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Min-sik Choi in I Saw The Devil

Nobody—hardcore cinephile or casual passer of time—should throw on the DVD for I Saw The Devil without this warning: this movie is unapologetic – in subject matter as well as execution. The camera rarely looks away, the characters never flinch and the onscreen violence is not for the easily tormented (of stomach or dreams).

Still interested? Good.

Kyung-chul (Min-sik Choi, Old Boy) is one scary sumbitch. He rides around in some sort of school van offering lifts or aid to unsuspecting single women stuck in malfunctioning vehicles or awaiting public transport on deserted stretches of road. When he has them where he wants them he beats them senseless, rapes and then murders them. Without mercy. Without ceremony.

Like I said, scary.

Kim Soo-hyeon (Byung-hun Lee, J. S. A.) is a secret agent whose fiancée is murdered by Kyung-chul in the opening minutes of I Saw The Devil, setting him on a collision course with the killer. Since his fiancée’s father is a cop Soo-hyeon receives a list of possible suspects in the murder and goes after each and every one of them.

The first two suspects are hospitalized with grievous injuries and it is clear that this quiet man doesn’t play by the rules of the civilized. Which is great, right? Except…

Kyung-chul isn’t like any motion picture killer we have ever seen before. After his first run-in with Soo-hyeon leaves him with a broken wrist and other assorted injuries the killer attempts to have his way with the nurse of the doctor who patches him up.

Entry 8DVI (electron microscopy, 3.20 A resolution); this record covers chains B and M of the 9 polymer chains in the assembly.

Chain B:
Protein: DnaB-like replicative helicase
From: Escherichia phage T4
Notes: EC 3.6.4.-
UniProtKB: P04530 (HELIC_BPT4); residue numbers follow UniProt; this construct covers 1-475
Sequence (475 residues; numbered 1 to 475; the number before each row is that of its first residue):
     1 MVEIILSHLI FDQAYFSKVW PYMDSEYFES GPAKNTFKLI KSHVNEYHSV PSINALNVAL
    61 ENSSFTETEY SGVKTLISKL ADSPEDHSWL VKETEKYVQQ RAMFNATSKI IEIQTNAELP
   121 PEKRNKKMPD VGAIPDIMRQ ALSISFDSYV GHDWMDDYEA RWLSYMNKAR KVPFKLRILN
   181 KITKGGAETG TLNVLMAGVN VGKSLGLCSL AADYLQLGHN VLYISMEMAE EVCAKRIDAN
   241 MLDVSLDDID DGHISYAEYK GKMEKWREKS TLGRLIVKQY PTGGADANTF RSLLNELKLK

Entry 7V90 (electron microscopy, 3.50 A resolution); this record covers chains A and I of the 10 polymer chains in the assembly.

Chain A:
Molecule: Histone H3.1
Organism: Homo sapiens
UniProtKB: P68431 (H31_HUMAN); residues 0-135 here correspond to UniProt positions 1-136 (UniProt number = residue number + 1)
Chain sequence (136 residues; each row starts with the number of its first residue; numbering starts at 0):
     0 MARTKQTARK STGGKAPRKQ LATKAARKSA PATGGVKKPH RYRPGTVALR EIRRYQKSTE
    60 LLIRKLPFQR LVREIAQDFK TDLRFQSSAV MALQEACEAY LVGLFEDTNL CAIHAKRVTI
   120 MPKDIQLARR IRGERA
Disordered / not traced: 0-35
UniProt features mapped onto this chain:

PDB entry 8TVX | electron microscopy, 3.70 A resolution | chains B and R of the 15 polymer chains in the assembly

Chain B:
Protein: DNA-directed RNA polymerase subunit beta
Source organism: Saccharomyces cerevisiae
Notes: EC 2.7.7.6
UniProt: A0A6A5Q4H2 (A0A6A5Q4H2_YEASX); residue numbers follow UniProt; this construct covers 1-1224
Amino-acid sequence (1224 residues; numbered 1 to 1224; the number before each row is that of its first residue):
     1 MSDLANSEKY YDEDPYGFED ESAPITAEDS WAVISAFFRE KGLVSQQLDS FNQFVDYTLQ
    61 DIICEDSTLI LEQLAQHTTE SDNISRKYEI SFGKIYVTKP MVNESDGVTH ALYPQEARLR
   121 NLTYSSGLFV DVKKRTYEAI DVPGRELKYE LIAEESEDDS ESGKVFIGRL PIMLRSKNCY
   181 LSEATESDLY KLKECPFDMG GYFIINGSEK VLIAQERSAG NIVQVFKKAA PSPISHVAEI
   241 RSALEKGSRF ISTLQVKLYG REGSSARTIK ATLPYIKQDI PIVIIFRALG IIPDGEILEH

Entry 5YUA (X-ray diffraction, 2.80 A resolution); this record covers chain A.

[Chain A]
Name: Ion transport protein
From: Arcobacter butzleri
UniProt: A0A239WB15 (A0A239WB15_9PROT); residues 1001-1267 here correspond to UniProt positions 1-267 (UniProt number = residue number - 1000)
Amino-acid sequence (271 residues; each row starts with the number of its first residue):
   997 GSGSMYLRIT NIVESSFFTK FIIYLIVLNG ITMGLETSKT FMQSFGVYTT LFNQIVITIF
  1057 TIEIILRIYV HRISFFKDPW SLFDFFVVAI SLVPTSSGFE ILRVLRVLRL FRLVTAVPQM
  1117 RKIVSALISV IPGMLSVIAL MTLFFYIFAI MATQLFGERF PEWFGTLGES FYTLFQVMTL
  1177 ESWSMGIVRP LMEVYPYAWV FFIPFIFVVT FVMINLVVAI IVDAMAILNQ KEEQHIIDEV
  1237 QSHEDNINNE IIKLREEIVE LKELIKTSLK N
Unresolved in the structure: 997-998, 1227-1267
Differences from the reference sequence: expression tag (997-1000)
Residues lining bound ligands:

Yes, he really is that bad to the bone.

And just when it appears that this is going to become a repetitive game of catch-and-release between the killer and his hunter, the film veers off the conventional path into a dirt road that offers a chilling insight into the possible lives of serial killers – that they might have friends.

I Saw The Devil features powerful performances by the leads, stunning cinematography, and effects work that repeatedly shames Hollywood and French cinema. While the writing does a great job of exploring the deepest darkest areas of this genre, it also features several convenient alignments that allow the narrative to maintain momentum. Not a deal-breaker but it was there so I had to point it out.

That said, I Saw The Devil is one of the more difficult movies I have watched in recent times, but also one of the most rewarding. When I first became aware of this film I had just watched The Chaser which is also a serial killer film. I didn’t think I Saw The Devil would be able to explore new territory within the same space, especially since the two movies seemed so similar in content. I was wrong.

I Saw The Devil is not just a serial killer movie, it is a meditation on the very nature of evil. And revenge. Because nothing changes the fact that Soo-Hyeon’s fiancée is dead. All the damage he does to Kyung-chul will not reverse that truth, or genuinely bring him peace. So what motivates him?

When the end credits started to roll, and for several hours after that, I wondered about the title of the movie. And I am not entirely sure that the devil the title refers to, is the killer.

I cannot say for the world at large but I definitely believe that filmmakers, and especially screenwriters, should watch I Saw The Devil, and then dissect it. Because there is a lot to learn from this film.